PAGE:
In Virgil’s Aeneid, we may think of that harpy who curses the Trojan remnant, shipwrecked on Carthaginian shores, that they will be so hungry as to eat their own table. When, finally, our erstwhile heroes arrive on Italian soil, they assemble a feast of fruit, and eat this off what’s left of their hard, flat bread. Softened by the fruits’ acid and sweetened by its sugar, the bread becomes a part of this first meal of the Trojans on their newly arrived at European home. The harpy’s curse has become a joke, and they all laugh heartily. 

Similarly, the green belt which Gawain considers a sign of his cowardice, and which he says he plans to continue to wear as a reminder of his failings, becomes a symbol of honor at court:

And it was agreed that all the lords and ladies of the Round Table, each member of the brotherhood, should have a lace belt, a band of bright green, and wear it for the sake of Sir Gawain as long as they lived.

The problem with such reversals of meaning is that they should lead to letting go of past, slavish adherence to maleficent prophecy or merciless law—to discovering a greater, animating Logos beyond them (as Pickstock indicates). If instead, we remain fixated on them, searching for truth only in the past (memory, prophecy), or in thoughts (the mind, legalisms), we will sooner or later fall under the tyranny of these systems. St. Paul warns against both those who “demand signs” and those who “look for wisdom” (1 Corinthians 1:22). 

The reference to Trojans is appropriate, since Arthur’s people are said to descend from these, and the tale ends with a reference to it: 

And this was the renown of the Round Table, and he that had it was held in great honour for evermore, as I have seen it written in the best book of romance. Thus in King Arthur’s day did this adventure betide. The Brutus books bear witness to it, since the bold Knight Brutus came hither first after the siege and the assault ceased at Troy…

We find ourselves within a wider European cycle, one which inherits much from the, sometimes unacknowledged, ironies and profounder meanings which Virgil encoded in his work (especially evident when we read the Aeneid together with the Georgics).

In his Commentary on the Eleventh Contentions, a work of Islamic apologetics, Cambridge University professor Abdal Hakim Murad (born Time Winter) at one point provides the following aphoristic statement: “St. Cuthbert never defeated the Green Man, who has now returned with a Law.”

Professor Murad is appealing to an 18th and 19th century literary theme according to which Islam is more in touch with nature than the more ascetical, monastic Christianity, as expressed by such prominent figures as Lord Byron and Nietzsche. The “Green Man” is an artistic motif that occurs in various medieval cathedrals. He is a filigreed, often leaf-haired figure who seems to personify the forest. He is present in the Cathedral of Durham, dedicated to the patron saint of Northumberland, St. Cuthbert. His presence there, however, does not imply a defeat, so much as an integration of what some consider a pagan image.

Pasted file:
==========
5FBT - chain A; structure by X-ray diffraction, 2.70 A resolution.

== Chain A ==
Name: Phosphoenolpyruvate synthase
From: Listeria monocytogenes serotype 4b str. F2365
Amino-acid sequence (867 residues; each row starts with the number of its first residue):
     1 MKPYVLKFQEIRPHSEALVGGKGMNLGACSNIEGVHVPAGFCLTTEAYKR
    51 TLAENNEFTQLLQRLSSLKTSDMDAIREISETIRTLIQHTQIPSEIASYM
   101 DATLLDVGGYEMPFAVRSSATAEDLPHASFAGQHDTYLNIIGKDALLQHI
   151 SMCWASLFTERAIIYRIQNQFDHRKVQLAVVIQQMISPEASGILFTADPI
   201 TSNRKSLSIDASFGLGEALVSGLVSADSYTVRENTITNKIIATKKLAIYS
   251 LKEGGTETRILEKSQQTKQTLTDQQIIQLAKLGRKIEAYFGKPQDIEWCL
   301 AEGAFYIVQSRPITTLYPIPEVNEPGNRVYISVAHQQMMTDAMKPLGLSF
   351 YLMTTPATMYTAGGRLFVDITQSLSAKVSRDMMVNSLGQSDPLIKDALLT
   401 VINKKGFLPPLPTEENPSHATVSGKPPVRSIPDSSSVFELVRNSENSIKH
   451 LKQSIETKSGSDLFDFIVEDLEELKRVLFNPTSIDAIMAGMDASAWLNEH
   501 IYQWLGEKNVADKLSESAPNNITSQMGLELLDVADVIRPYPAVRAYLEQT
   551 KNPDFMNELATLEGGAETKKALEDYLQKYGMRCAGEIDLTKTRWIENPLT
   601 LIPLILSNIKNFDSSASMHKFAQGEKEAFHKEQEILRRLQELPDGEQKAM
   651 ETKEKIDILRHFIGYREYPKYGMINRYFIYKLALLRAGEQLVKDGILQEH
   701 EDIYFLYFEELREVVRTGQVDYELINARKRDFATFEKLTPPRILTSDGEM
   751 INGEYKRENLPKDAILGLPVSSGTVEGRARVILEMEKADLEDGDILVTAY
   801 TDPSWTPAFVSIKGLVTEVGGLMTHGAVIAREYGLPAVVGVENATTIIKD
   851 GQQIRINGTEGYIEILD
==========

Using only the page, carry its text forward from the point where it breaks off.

The Green Man who professor Murad tells us has “returned with a Law” would be the Islamic al-Khidr, usually translated as “the green” (sharing the root Kha, Arabic “green”). The law with which he is returning, then, is the Shariah. A mysterious figure, al-Khidr discloses the reason for certain apparently incongruous actions to Moses in the Qur’an (18:65-82), and later tradition associates him with secret initiation and esoteric Sufi knowledge. He is sometimes mentioned as initiating persons of a special vocation, without need for a formal, established lineage and school. Like the Green Knight, he is outside the human city, outside the court. 

What better equivalent can European tradition offer to al-Khidr’s mysterious initiating of saints, outside ordinary lineages of teachers and students, than the Green Knight’s testing of young heroes, facing them with their own fear of death? Islamic tradition, by presenting us with the figure of al-Khidr, allows us to better understand the Green Knight as initiator, standing outside, but supporting, the circle of human interaction.

Today, we are continuously faced with the deathblow of the wilderness—a climate turned apocalyptic, a virus gone epidemic, etc. As Giorgio Agamben writes, by living in a state of continuous exception, where the ordinary operations of human community must be adapted to ever-shifting dangers, we fall under the curse of a powerful law, an ever more stringent regulation of life. 

We who watch the wilderness fearfully, we do not become knights.

Carlos Perona Calvete is a writer for The European Conservative. He has a background in International Relations and Organizational Behavior, has worked in the field of European project management, and is currently awaiting publication of a book in which he explores the metaphysics of political representation.